Choose this over Highland Park 18yo, hands down, lighter and smoother, and a contender for the Highland Park 21yo at half the price. A drop of water simply expands the dram and lengthens the pleasure but great with or without.

Thanks Gents - you input is very helpful - inc. not leaving decanted very long. I have been hesitant to put anything back into the bottle once it has come out for fear of damaging the existing contents. Is that fear somewhat unnecessary as long as the transition is clean?

@Victor - I noticed that you had some Laphroaig 18 in your cabinet. I was similarly dissatisfied with my Laph Triple wood compared to my original restaurant experience. I suspect the same facts may hold here and I will give it a try.

BTW - it was the Laph 3wood that really pushed me over the bluff - I had a MaCallan Cask strength on Christmas Eve and was suitably impressed to be open to further review - and the the Laph a couple weeks ago - now I am $600 poorer but well stocked. I thank the Gents at "ForPeatSake" to help me stock my cabinet and the A'bunadh #38 and Uigeadail have been marvelous indeed (a colleague bought my A'bunadh bottle right away from me for a weekend party after just a wee tasting...). It seems quality in scotch as in women - depending on the characteristic one is seeking - is fairly universally accessible...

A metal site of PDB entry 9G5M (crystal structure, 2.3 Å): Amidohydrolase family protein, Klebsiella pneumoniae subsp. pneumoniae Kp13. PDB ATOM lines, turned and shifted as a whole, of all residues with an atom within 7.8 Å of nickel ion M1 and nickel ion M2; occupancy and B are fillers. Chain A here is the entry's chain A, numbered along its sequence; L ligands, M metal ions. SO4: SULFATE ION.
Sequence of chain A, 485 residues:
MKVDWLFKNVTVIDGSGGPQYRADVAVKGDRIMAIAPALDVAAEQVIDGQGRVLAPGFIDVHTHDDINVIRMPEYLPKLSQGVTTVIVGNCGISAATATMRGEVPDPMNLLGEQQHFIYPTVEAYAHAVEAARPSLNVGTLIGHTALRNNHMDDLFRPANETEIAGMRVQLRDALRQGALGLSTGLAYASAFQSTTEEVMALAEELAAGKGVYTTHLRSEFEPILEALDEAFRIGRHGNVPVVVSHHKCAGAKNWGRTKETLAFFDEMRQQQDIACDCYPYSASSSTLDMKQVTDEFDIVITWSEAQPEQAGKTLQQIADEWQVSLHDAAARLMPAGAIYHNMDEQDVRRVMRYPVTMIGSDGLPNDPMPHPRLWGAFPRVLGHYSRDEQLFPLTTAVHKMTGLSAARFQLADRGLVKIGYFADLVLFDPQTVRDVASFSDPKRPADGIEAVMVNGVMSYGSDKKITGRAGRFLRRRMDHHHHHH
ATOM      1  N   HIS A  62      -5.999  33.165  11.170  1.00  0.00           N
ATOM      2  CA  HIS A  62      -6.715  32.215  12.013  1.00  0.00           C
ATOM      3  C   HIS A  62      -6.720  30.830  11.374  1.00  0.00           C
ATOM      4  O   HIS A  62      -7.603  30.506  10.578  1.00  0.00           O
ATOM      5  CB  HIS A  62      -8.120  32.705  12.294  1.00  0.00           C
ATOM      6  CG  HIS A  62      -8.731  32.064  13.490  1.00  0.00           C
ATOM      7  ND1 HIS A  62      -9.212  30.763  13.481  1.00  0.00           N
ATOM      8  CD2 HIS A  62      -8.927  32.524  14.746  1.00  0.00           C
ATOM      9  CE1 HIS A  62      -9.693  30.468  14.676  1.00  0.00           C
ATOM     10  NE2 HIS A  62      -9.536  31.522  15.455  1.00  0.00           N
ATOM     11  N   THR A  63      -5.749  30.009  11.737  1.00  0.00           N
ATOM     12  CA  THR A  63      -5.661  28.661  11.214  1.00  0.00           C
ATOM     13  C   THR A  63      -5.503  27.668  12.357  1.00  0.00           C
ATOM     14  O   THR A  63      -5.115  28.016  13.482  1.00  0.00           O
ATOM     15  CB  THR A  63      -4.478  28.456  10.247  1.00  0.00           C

I guess I need to get a decanter!


@greglog,@ victor, I agree with victor that quite a lot of whiskies need some aerating time to develop their full aroma by getting in contact with the oxygen. For a tasting I wanted to have a Lagavulin 16 in the flight which was unopened and I decanted it into a large wine decanter for a couple of days and the effect was astonishing. @Greglog,give your HP 18/12 a little more time and you will be rewarded for sure as the whole HP range delivers excellent quality. The development over time; the opening of the whisky in the glass is the same thing - my experience is the denser and richer the aromas in a whisky are (peat/smoke/sherry etc.)the more time the whisky needs to fully develop it´s flavour profile.


This is one of my favorite single malts. A super smooth whisky with a outstanding and balanced finish of vanilla, citrus, peach and butterscotch. It has a almost perfect structure. The color is dark golden.

JP - I note that this is your only review here - and you gave a 90. I would see that as your "top" score which would match with your comments. This should assure anyone considering trying a scotch that Ab18 is a great place to start and use as a measure of what is desirable in a scotch.

Yes I agree with jwise. The A'Bunadh is a real sherry "monster" and completely different compared to the 18 yo. I have both the 23 and the 24 batch of the A'Bunadh and it is amazing. I highly recommend it!

Sláinte from Norway